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      Mass Tort: Toxic Water at Camp Lejeune

      Mass Tort: Toxic Water at Camp Lejeune

      Toxic Chemicals in the Water

      Government officials had been aware of toxic water contamination in the U.S. Marine Corps Base Camp Lejeune in North Carolina for decades. Despite their knowledge, those in power ignored the issue and then denied victims their right to seek justice. Between August 1953 and December 1987, service members, their families and base employees at Camp Lejeune consumed and bathed in water that contained high levels of toxic chemicals.

      In 1985 officials at Camp Lejeune closed two wells on the base after routine water treatment plant sampling revealed that the drinking water contained the colorless chemicals trichloroethylene, tetrachloroethylene, benzene and vinyl chloride. Trichloroethylene is a solvent used for cleaning metal parts. Tetrachloroethylene is used for dry cleaning and metal degreasing. Benzene is used to make chemicals essential to the creation of plastics, resins, and nylon and synthetic fibers. 

      Many of the veterans and individuals who served and lived on Camp Lejeune may have been exposed to these toxins, resulting in birth issues, a high risk of various cancers and a multitude of other health issues. Some of the severe health issues they developed as a consequence of the exposure include: 

      • Aplastic Anemia
      • Birth Defects
      • Bladder Cancer
      • Esophageal Cancer
      • Female Infertility
      • Hepatic Steatosis (Fatty Liver Disease)
      • Kidney Cancer
      • Leukemia
      • Liver Cancer
      • Lung Cancer
      • Miscarriage
      • Multiple Myeloma
      • Myelodysplastic Syndromes
      • Neurobehavioral Effects
      • Non-Hodgkin’s Lymphoma
      • Pancreatic Cancer
      • Parkinson’s Disease
      • Renal Failure
      • Scleroderma
      • Soft Tissue Sarcoma
      • Other Cancers
      • Death

      Camp Lejeune Justice Act

      Veterans and their families began filing suits against the U.S. government in 2005, alleging harm from exposure to contaminated drinking water. In 2016, all claims were dismissed. The court determined that such claims were barred by both federal and North Carolina law. 

      The delay in the enactment of legislation that addresses the horrors of exposure to toxic chemicals at a military base has its legal roots planted deep in both state and federal statutes. The allegations centered around exposure to contaminated bathing and drinking water. More than a decade later, a federal court ruled the claims invalid based on statutes written in North Carolina law, as well as at the federal level.

      According to the Feres doctrine, military members cannot sue the United States government for any injuries sustained during military service. Under the North Carolina law of repose, plaintiffs cannot file a civil lawsuit for compensation more than 10 years after a negative incident occurs that injures or causes someone to develop an illness.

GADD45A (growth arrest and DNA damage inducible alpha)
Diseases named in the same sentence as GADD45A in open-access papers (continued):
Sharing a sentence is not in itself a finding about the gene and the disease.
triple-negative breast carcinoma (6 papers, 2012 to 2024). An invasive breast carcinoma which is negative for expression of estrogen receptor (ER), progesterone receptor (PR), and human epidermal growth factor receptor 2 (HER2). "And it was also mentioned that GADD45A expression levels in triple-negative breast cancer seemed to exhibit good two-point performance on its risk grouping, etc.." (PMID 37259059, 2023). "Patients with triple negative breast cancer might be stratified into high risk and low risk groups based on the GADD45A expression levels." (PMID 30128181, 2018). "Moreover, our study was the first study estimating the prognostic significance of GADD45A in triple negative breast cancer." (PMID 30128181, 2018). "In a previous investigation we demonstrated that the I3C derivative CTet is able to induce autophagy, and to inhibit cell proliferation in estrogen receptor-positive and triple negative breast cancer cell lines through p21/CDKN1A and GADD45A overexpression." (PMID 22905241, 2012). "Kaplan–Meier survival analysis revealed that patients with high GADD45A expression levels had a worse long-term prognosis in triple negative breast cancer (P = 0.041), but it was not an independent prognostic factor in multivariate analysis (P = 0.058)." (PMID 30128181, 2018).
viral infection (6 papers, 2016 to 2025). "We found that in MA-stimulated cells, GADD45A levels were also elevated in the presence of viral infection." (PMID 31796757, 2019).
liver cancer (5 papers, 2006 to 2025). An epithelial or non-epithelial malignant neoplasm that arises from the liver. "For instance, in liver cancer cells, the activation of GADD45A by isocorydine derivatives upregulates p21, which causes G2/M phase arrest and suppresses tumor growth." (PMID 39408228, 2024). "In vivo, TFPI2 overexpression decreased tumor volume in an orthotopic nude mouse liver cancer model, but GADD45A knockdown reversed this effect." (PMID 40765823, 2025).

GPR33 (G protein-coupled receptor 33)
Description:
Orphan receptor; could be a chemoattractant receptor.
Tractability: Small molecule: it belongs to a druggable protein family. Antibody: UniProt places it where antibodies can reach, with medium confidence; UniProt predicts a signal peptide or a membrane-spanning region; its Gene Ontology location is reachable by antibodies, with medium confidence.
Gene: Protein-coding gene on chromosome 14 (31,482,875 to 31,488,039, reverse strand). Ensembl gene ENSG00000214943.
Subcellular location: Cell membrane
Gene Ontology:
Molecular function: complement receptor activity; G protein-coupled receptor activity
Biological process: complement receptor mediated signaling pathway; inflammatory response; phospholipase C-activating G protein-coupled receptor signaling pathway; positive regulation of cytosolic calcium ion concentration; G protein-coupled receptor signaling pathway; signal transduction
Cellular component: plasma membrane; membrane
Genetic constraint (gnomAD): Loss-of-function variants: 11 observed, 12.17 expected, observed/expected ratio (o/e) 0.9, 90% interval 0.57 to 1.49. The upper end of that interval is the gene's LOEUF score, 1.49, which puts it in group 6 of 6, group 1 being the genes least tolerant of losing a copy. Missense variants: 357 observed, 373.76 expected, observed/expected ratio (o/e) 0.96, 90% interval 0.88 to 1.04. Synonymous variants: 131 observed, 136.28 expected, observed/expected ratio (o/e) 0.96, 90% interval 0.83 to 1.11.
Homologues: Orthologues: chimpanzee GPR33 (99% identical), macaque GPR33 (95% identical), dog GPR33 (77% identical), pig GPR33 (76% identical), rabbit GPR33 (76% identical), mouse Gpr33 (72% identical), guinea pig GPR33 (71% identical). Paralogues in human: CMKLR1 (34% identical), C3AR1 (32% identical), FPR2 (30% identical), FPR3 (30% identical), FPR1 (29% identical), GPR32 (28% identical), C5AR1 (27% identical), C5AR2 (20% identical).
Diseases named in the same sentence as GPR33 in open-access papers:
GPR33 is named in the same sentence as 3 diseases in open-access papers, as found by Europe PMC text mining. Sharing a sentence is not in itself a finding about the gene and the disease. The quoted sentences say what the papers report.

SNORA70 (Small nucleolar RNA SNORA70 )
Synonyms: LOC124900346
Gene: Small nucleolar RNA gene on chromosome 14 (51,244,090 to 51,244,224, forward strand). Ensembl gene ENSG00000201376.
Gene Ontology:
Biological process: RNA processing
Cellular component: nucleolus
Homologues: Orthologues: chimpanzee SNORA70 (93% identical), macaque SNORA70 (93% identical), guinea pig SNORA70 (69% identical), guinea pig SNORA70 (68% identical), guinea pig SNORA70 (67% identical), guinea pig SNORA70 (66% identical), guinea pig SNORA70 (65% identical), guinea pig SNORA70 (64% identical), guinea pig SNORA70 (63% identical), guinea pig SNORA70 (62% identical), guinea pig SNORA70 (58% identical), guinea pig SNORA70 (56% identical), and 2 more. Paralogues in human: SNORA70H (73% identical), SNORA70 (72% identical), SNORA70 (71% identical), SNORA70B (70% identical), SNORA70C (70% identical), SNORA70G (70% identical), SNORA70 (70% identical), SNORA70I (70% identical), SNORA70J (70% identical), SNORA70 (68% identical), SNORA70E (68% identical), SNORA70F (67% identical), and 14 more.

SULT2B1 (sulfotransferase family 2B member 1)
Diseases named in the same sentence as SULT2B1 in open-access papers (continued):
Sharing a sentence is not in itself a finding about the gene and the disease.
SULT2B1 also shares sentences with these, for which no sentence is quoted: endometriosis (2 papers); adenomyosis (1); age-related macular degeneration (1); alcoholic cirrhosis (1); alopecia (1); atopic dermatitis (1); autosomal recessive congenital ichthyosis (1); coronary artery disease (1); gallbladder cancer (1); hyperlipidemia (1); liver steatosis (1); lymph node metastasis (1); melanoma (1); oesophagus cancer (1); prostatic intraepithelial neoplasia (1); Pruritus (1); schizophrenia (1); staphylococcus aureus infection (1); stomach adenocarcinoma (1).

After a lack of urgency for more than three decades, the United States government began addressing the negative health consequences of the water contamination at Camp Lejeune by passing the Camp Lejeune Justice Act. The historic legislation was introduced in 2021 and increased the amount of disability benefits available to veterans and their families that were exposed to harmful toxic chemicals. Congress enacted the law to help military veterans and their families stationed at Camp Lejeune to receive compensation for their extended exposure to unhealthy chemicals between August 1, 1953, and December 31, 1987. The act also creates a new avenue of recovery for non-veterans who lived or worked at Camp Lejeune.

      The Camp Lejeune Justice Act of 2022 was finally signed into law by President Biden on August 10th, 2022, reversing the laws that have prevented military members from taking legal action against the United States government for the contaminated water discovered at Camp Lejeune.

      Who Qualifies for a Claim

      Morgan & Morgan is accepting claims from any individuals who resided or worked at Camp Lejeune base for 30 days or longer between August 1, 1953 and December 31, 1987, including: 

      • Service members 
      • Family members of service members, including in-utero
      • Base camp employees 

      Expected Value of Compensation

      The Congressional Budget Office projects that the cost of paying benefits between 2022 to 2031 will be $6.1 billion.

      The expected value of a single award is difficult to predict. By some accounts, those who file a claim may expect compensation anywhere from $25,000 to $1 million or more. This, however, could be determined the severity of the victim’s illness, the type of cancer(s) developed by the victim, the length of exposure to Camp Lajeune’s contaminated water as well as other factors such as the total of lost wages due to being unable to work and medical costs, both past and future. 

      Why Engage Morgan & Morgan to Represent Your Client

      Mass Tort cases like the toxic leak at Camp Lejeune are among the most challenging to litigate. Most plaintiff law firms won’t have the resources, time, or energy to take them on, leading to thousands of Mass Tort cases left on the table every year. Each case that isn’t handled is a victim left without rightful justice, but Morgan & Morgan is uniquely capable of reaching success even in the most complicated Mass Tort situations. 

      We make it easy for you to send us the Mass Tort cases like Camp Lejeune that are outside of your scope. The victims gain an ally in their corner, the at-fault party is held accountable, and, of course, you get a fair share of the fees when a case is resolved successfully.